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Tom Kelly

Sport: Baseball

Born: August 15, 1950

Town: Sayreville

Jay Thomas Kelly was born August 15, 1950 in Graceville, Minnesota and grew up in Sayreville. Tom attended St. Mary’s High School in South Amboy, where he distinguished himself as a hard-hitting corner outfielder with good speed. The Seattle Pilots selected Tom in the 8th round of the 1968 draft. The expansion team was building a farm system from scratch in anticipation of their first season, in 1969.

Tom spent his first season as a pro in Newark, with the Class-A Co-Pilots. At 17, he was the youngest player on the club, but he led the Co-Pilots with a .317 average and 16 stolen bases, and was second with 43 RBIs in 65 games. After two more seasons with the Pilots (who became the Milwaukee Brewers), Tom was released. He was picked up by the Minnesota Twins in 1971. The transaction went virtually unnoticed, yet it would have a profound effect on baseball in the Twin Cities.

Tom became what baseball people call a “Quadruple-A” player, spending several productive seasons with Tacoma of the Pacific Coast League. He had a cup of coffee with the Twins in 1975. They called him up in May and he appeared in 49 games, manning first base for the team until they traded for fellow New Jerseyan Johnny Briggs. Tom was sent back down (as it turned out, for good after the All-Star break. He batted a meager .181 with the Twins and hit one homer, off Verne Ruhle in a loss to the Tigers.

Tkelly1969After spending a year in the Orioles organization, Tom returned to the Minnesota fold in 1977 as a player-manager. In 1979, he became a full-time manager with the Twins’ affiliate in Visalia and, in 1983, joined Billy Gardner’s major-league staff as a coach. In September 1986, Tom replaced pitching guru Ray Miller as manager. The Twins were 21 games under .500 when Tom took over; they went 21–11 the rest of the way. The club had established talent in pitchers Frank Viola and Bert Blyleven and the offensive trio of Kirby Puckett, Kent Hrbek and Gary Gaetti. More important, these players were natural leaders.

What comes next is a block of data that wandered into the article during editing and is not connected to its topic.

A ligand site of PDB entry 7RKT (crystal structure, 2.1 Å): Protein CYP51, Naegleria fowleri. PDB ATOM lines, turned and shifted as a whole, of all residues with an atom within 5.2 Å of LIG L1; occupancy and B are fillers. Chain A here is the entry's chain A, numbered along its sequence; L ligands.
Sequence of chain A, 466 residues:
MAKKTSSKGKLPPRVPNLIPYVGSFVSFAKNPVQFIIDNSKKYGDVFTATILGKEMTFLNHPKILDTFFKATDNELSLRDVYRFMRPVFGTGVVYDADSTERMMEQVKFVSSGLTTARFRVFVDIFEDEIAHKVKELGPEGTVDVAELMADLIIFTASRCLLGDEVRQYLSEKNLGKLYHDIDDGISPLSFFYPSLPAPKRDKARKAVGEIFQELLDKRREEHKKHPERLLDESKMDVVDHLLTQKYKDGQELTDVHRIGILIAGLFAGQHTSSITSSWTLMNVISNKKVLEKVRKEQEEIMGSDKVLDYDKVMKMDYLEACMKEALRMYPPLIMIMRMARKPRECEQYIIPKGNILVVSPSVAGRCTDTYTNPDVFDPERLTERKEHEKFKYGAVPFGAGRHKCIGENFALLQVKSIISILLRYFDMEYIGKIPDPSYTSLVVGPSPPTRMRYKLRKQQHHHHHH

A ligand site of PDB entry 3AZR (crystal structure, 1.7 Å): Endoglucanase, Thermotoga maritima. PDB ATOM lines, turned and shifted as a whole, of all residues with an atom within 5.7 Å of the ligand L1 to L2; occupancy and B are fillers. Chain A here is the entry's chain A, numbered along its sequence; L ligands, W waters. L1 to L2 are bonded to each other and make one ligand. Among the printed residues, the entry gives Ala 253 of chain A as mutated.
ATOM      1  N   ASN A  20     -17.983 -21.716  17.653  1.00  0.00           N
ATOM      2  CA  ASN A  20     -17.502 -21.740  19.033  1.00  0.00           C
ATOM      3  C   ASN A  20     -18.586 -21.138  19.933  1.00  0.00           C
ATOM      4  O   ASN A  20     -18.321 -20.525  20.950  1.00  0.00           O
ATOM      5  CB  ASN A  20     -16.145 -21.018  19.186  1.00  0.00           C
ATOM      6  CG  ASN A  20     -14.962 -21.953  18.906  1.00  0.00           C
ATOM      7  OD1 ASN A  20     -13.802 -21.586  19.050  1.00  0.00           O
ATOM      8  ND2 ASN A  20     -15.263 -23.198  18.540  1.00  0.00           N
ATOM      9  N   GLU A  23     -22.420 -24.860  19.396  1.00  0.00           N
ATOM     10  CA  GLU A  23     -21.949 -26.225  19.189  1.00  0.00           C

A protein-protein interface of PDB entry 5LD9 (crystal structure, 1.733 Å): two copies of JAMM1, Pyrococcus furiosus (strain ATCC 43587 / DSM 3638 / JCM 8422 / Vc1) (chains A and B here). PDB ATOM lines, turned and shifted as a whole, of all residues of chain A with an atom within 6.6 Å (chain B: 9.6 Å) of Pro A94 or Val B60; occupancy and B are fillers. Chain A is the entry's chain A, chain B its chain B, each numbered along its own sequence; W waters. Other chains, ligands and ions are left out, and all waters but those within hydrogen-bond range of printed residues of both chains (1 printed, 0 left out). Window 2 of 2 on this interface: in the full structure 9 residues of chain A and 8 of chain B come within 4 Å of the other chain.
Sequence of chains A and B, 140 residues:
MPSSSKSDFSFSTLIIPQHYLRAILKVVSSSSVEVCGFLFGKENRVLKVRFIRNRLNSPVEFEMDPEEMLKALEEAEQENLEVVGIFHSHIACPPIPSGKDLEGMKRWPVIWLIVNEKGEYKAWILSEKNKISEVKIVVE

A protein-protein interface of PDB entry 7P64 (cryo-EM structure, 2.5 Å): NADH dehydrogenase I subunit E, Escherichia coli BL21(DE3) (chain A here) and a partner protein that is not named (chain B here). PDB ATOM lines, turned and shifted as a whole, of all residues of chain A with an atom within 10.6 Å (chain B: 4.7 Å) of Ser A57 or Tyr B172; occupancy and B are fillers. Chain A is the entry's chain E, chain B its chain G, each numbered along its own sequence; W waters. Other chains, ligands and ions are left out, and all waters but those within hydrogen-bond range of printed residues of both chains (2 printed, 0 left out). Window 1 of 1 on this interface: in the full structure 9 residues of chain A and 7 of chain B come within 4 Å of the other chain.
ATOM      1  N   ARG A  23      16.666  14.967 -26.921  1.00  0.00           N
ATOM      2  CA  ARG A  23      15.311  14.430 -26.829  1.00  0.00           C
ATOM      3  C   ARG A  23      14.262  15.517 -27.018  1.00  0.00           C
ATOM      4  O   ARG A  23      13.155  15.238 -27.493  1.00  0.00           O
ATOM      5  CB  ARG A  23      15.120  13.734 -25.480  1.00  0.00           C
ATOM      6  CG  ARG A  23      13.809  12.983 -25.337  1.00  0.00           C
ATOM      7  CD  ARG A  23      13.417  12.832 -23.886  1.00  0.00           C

In 1987, Tom led the Twins to the top of the AL West. Two key additions—leadoff man Dan Gladden and closer Jeff Reardon—helped put them over the top. Under To, the team played solid, fundamental baseball. The Twins defeated the Tigers in the ALCS to win their first pennant since 1965. Each team won all of its home games, with Minnesota taking the final two, 11–5 and 4–2. It was the franchise’s first championship since moving from Washington.

The Twins improved by 6 victories in 1988 but finished second to the A’s. The club struggled the next two seasons, finishing dead last in the AL West in 1990. Tom retooled the club in 1991 with the help of veteran newcomers Jack Morris and Chili Davis, and Rick Aguilera, whom Tom had converted from a starter to a closer after acquiring him from the Mets. The Twins beat the Blue Jays in the ALCS and prevailed in an epic World Series against the Braves—a 7-game series that pitted a pair of worst-to-first ball clubs against each other.

Tom, who was named AL Manager of the Year, was hailed as a genius and miracle worker. His club finished in second place with 90 wins the following year, but age, injuries and a diminishing budget forced the Twins into a rebuilding mode that stretched over a decade. By 2001, the team was back on the winning track, with a solid group of young stars, including Torii Hunter, Cristian Guzman and Johan Santana. Tom decided it was time to move to the front office, and he handed over the reins to Ron Gardenhire. The Twins made the postseason six times over the next nine years.

Tom continued to work for the Twins as an assistant to the GM. He worked as a special instructor in spring training and evaluated talent in the minors. He also subbed for the team’s television announcers at times, drawing high praise for his take on the game. In 2012, the Twins retired Tom’s #10.


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